The Financial Accounting Standards Board has issued a new accounting standards update to provide guidance on disclosing uncertainties about a business’s ability to continue as a going concern, while further distancing U.S. GAAP from International Financial Reporting Standards.
Accounting Standards Update No. 2014-15, Presentation of Financial Statements—Going Concern (Subtopic 205-40): Disclosure of Uncertainties about an Entity’s Ability to Continue as a Going Concern, offers guidance to improve financial reporting of going concern uncertainties, focusing on management’s responsibility to evaluate whether there is substantial doubt about an organization’s ability to continue as a going concern and to provide related footnote disclosures.
Under U.S. GAAP, financial statements are prepared under the presumption that the reporting organization will continue to operate as a going concern, except in limited circumstances. Financial reporting under this presumption is commonly referred to as the going concern basis of accounting and is critical to financial reporting because it establishes the fundamental basis for measuring and classifying assets and liabilities.
Currently, U.S. GAAP lacks guidance about management’s responsibility to evaluate whether there is substantial doubt about the organization’s ability to continue as a going concern or to provide related footnote disclosures.
The update provides guidance to an organization’s management, with principles and definitions intended to reduce diversity in the timing and content of disclosures that are commonly provided by organizations today in the financial statement footnotes.
“This update responds to stakeholder concerns about the diversity that currently exists in footnote disclosures because of the lack of guidance in GAAP and the differing views in practice about when substantial doubt exists,” said FASB technical director Susan M. Cosper in a statement. “It improves the comparability of these disclosures by providing guidance on when there is substantial doubt and how the underlying conditions and events should be disclosed in the footnotes.”
The updates move U.S. GAAP further apart from International Financial Reporting Standards. Under IFRS, disclosures are required when management is aware of material uncertainties related to events and conditions that may cast significant doubt about an entity’s ability to continue as a going concern. Under the new amendments to U.S. GAAP, disclosures are required when there is substantial doubt about an entity’s ability to continue as a going concern or when substantial doubt is alleviated as a result of consideration of management’s plans. Under IFRS, the assessment period is at least one year from the financial statement date or balance sheet date with no upper time limit. Under the amendments to U.S. GAAP in the update, the assessment period is within one year after the date that the financial statements are issued or available to be issued.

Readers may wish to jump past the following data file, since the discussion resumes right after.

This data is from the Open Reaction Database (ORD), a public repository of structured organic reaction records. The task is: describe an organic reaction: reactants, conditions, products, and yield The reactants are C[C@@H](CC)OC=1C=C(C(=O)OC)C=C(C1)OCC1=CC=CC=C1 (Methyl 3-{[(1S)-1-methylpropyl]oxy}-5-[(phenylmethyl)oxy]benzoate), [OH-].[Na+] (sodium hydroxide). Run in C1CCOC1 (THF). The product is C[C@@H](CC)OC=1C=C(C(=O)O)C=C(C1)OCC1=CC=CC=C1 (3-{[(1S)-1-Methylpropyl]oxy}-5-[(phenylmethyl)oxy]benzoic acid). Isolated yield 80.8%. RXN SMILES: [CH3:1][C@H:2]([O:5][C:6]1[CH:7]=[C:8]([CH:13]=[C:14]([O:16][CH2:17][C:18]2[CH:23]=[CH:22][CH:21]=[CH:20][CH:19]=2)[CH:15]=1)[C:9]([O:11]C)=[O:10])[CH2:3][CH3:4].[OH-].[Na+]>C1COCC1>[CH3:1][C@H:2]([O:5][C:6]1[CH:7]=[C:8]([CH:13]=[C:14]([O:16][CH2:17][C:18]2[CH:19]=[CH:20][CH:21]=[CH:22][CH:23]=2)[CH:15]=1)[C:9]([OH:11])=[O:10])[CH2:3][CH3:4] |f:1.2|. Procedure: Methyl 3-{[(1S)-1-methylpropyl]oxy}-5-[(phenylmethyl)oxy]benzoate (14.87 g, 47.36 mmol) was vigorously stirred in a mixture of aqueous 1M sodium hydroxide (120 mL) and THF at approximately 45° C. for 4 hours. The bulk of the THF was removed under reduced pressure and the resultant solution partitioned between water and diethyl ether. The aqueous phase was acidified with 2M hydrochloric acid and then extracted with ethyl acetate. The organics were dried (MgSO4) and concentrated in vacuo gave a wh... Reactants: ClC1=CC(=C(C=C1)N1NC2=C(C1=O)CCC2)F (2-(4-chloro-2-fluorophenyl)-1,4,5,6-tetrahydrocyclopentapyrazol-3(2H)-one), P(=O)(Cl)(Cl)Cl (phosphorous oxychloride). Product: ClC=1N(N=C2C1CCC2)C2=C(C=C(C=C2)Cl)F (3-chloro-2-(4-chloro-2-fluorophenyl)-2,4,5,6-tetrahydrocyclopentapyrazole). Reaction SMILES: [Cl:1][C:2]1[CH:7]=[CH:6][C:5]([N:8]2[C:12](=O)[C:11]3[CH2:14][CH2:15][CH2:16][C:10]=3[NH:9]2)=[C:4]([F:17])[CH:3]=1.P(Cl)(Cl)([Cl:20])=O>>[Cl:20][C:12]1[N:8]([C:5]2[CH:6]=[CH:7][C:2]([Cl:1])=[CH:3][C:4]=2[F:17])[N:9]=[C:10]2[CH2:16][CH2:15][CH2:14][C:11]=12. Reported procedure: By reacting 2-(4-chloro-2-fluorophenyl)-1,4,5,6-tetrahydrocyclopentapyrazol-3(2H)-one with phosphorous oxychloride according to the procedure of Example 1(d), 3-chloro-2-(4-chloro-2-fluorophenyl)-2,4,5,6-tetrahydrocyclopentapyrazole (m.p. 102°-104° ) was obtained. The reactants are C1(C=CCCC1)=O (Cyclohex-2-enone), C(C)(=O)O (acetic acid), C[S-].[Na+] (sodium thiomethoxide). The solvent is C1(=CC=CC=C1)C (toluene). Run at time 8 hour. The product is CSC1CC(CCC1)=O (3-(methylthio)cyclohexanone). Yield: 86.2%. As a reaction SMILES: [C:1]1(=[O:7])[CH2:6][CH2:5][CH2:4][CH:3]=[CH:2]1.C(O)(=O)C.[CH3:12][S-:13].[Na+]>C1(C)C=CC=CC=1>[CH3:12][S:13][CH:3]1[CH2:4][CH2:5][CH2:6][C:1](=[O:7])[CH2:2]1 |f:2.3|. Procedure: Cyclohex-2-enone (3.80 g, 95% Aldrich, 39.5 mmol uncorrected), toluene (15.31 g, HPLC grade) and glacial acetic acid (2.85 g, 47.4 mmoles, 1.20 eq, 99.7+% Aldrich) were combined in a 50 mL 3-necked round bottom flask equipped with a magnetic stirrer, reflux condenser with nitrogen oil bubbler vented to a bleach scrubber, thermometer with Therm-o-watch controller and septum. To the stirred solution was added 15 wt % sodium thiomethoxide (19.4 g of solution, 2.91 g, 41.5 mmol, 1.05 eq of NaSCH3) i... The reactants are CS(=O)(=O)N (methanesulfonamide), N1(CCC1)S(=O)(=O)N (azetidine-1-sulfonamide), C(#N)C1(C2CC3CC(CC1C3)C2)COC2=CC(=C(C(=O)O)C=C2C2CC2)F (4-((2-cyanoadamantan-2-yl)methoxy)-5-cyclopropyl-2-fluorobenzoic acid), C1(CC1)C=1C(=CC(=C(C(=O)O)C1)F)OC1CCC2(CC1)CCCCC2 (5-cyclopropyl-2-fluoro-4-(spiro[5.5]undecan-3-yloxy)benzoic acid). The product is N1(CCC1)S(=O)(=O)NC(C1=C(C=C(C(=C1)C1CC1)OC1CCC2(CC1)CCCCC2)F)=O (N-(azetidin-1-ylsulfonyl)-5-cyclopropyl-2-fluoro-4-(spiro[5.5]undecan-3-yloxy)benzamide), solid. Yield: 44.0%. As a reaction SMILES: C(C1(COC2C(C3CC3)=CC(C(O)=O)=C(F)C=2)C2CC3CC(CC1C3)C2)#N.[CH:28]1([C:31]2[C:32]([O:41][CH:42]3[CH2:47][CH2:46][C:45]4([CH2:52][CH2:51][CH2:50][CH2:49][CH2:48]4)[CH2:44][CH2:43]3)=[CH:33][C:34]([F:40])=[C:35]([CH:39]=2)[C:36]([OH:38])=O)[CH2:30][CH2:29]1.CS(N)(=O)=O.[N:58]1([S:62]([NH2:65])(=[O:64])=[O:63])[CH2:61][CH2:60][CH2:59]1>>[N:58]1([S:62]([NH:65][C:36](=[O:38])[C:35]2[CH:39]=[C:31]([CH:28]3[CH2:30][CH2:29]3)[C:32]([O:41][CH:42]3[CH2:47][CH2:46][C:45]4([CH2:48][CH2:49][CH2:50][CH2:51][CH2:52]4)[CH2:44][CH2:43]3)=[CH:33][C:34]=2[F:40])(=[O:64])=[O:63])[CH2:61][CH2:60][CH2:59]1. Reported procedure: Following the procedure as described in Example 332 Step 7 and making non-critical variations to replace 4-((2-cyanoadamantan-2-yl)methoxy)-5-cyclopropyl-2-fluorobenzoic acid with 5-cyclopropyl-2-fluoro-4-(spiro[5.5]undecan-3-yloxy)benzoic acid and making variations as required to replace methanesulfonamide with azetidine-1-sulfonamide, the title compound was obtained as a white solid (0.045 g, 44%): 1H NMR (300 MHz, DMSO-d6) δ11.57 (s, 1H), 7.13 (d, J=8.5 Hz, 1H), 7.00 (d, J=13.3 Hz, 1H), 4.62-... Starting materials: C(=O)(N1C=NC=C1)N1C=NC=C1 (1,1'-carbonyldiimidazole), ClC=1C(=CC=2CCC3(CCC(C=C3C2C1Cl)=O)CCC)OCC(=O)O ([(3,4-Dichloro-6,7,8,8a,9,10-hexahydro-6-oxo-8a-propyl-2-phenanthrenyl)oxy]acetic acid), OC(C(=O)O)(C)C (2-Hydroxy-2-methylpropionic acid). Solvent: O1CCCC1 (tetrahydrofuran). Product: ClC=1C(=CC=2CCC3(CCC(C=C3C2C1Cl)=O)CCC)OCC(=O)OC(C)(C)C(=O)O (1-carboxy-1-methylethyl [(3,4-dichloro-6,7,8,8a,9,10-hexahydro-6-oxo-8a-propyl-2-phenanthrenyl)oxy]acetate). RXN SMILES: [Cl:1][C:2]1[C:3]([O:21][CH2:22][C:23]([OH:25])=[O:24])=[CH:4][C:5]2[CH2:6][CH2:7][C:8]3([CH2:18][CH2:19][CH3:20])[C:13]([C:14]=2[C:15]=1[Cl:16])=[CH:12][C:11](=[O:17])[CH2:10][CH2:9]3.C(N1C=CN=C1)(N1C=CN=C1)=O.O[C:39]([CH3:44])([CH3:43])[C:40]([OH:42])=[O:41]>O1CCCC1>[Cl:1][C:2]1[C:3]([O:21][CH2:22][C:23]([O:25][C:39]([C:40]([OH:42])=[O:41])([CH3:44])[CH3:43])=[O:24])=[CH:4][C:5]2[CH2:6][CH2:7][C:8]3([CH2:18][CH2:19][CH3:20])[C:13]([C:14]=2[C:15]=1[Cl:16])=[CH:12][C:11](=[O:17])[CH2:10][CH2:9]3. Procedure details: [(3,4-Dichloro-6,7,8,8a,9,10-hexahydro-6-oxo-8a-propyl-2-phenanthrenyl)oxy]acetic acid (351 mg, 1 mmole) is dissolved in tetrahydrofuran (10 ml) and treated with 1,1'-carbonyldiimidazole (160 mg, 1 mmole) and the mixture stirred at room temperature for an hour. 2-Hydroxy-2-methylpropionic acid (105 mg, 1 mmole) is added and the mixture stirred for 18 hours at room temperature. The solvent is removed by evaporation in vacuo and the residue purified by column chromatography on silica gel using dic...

The amendments in the update apply to all companies and not-for-profit organizations. They become effective in the annual period ending after Dec. 15, 2016, with early application permitted. The update and a FASB In Focus document are available on FASB’s Web site at www.fasb.org.
The Center for Audit Quality praised FASB's new guidance. “The CAQ commends FASB for its efforts in developing a standard that provides guidance regarding a preparer’s responsibility to evaluate whether there is substantial doubt about an entity’s ability to continue as a going concern, and, where required, to provide footnote disclosures about going concern uncertainties each reporting period,” said CAQ executive director Cindy Fornelli in a statement. “We believe the adopted ASU represents an improvement over the current going concern model and will provide users of financial statements with more clarity on the nature of conditions or events that may raise substantial doubt about the entity’s ability to continue as a going concern. The CAQ encourages accounting and auditing standard-setters to continue to work together to develop complementary standards which would further benefit financial statement users.”
The new standards update will put the onus on management to make more timely disclosures. “If there is substantial doubt about the entity’s ability to continue as a going concern, management must provide disclosures around the circumstances leading to that situation and possible mitigating or remediating plans,” said Anne-Lise Vivier, accounting publications managing editor with the Tax & Accounting business of Thomson Reuters.
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